The Daily Tar Heel

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Wednesday December 8th

How Orange County schools are working to help immigrant families

A school bus drives down MLK Jr. Blvd., on Monday, March 4, 2019. The Orange County Board of Education passed a new resolution in which the board refuses to share information regarding the immigration status of students and their families to immigration agents. This comes after more than 200 North Carolina residents were arrested by Immigration and Customs Enforcement agents in the past month.
Buy Photos A school bus drives down MLK Jr. Blvd., on Monday, March 4, 2019. The Orange County Board of Education passed a new resolution in which the board refuses to share information regarding the immigration status of students and their families to immigration agents. This comes after more than 200 North Carolina residents were arrested by Immigration and Customs Enforcement agents in the past month.

In an effort to protect the privacy of students and families, the Orange County School Board unanimously adopted a resolution in support of immigrant children on Feb. 25. 

This resolution states the district will neither inquire about a student's immigration status nor share it voluntarily with immigration agencies. The district will allow students to receive a public education, regardless of their immigration status and will promote collaboration between local advocacy groups, government entities and Orange County Schools.

“I agree with this resolution, and I believe that (Immigration and Customs Enforcement) involvement is making a negative effect in all aspects of students learning," said community member Cristina Carrasco in an email.

With over 200 North Carolina residents arrested by ICE in February, this resolution was passed during a time when ICE involvement in North Carolina remains in the public eye.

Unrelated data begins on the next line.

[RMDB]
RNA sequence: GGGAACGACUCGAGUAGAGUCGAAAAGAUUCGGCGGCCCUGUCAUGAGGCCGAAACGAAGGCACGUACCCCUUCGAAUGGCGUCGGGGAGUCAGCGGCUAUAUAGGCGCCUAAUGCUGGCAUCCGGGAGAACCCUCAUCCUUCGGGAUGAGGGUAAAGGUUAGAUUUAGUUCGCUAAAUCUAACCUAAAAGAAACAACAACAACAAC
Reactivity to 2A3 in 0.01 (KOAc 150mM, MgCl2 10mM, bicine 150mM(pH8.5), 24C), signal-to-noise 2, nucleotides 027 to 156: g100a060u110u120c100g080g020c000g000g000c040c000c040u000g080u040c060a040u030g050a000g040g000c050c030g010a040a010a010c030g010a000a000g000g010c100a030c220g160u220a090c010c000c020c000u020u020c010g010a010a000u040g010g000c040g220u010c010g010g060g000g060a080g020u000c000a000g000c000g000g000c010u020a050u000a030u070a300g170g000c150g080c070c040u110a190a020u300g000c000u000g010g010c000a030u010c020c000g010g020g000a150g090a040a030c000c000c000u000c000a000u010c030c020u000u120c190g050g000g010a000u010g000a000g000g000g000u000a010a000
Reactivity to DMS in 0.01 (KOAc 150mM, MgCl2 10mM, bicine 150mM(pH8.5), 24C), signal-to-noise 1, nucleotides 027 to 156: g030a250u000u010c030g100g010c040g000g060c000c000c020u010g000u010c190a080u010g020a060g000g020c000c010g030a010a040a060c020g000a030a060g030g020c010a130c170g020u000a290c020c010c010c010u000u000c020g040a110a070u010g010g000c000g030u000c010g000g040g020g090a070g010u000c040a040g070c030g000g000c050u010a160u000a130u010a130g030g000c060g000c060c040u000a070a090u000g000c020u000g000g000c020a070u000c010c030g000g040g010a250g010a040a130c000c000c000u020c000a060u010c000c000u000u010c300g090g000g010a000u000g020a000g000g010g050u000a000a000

“I think that the uptick that you’ve seen is again a direct result of some of the dangerous policies that some of our county sheriffs have put into place," said Sean Gallagher, Atlanta field office director for ICE, in a press conference. "It really forces my officers to go out on the streets to conduct more enforcement operations out in the community, at courthouses, at residences, doing traffic stops. This is a direct correlation between the sheriffs’ dangerous policies of not cooperating with ICE and the fact that we have to still continue to execute our important law enforcement mission.” 

Gallagher is referring to the recent trend of newly elected sheriffs vowing not to participate in ICE programs in the North Carolina. 

While this was happening, Chapel Hill Mayor Pam Hemminger and Carrboro Mayor Lydia Lavelle joined other North Carolina mayors in denouncing the ICE activity.

In December 2018, the arrest of Durham resident Samuel Oliver-Bruno concerned UNC students about the safety of the community. Brenda Stephens, chairperson of the Orange County Schools Board of Education, said she is seeing alarm in public schools now as well. 

“ICE activity has increased, causing anxiety throughout our area," Stephens said in an email. "Consequently, the board believed that we should reaffirm our resolution from several years ago. And, that’s exactly why we voted unanimously to pass the resolution in support of immigrant children on Monday evening.”

In December 2014, the board established its position on equal access to education for immigrant children by unanimously passing a resolution affirming the board's commitment to educational equality and social justice.

Stephens mentioned the school district’s collaboration with the Family Success Alliance as an example of existing ties between the district and immigration advocacy networks. The Zone Navigator Program connects community members to navigators who can serve as guides for families in need of different resources.

Thilini Weerakkody, a UNC sophomore and co-director of outreach for the Campus Y, helps organize events to promote social justice in the Chapel Hill community. She said she supports the board's resolution. 

“Immigrant families are experiencing heightened fear and anxiety because of the new immigrant control tactics,” Weerakkody said. “... Education is a human right, and I am proud that my county is choosing to make it more accessible and comfortable for its students.” 

@andreaefthy

city@dailytarheel.com

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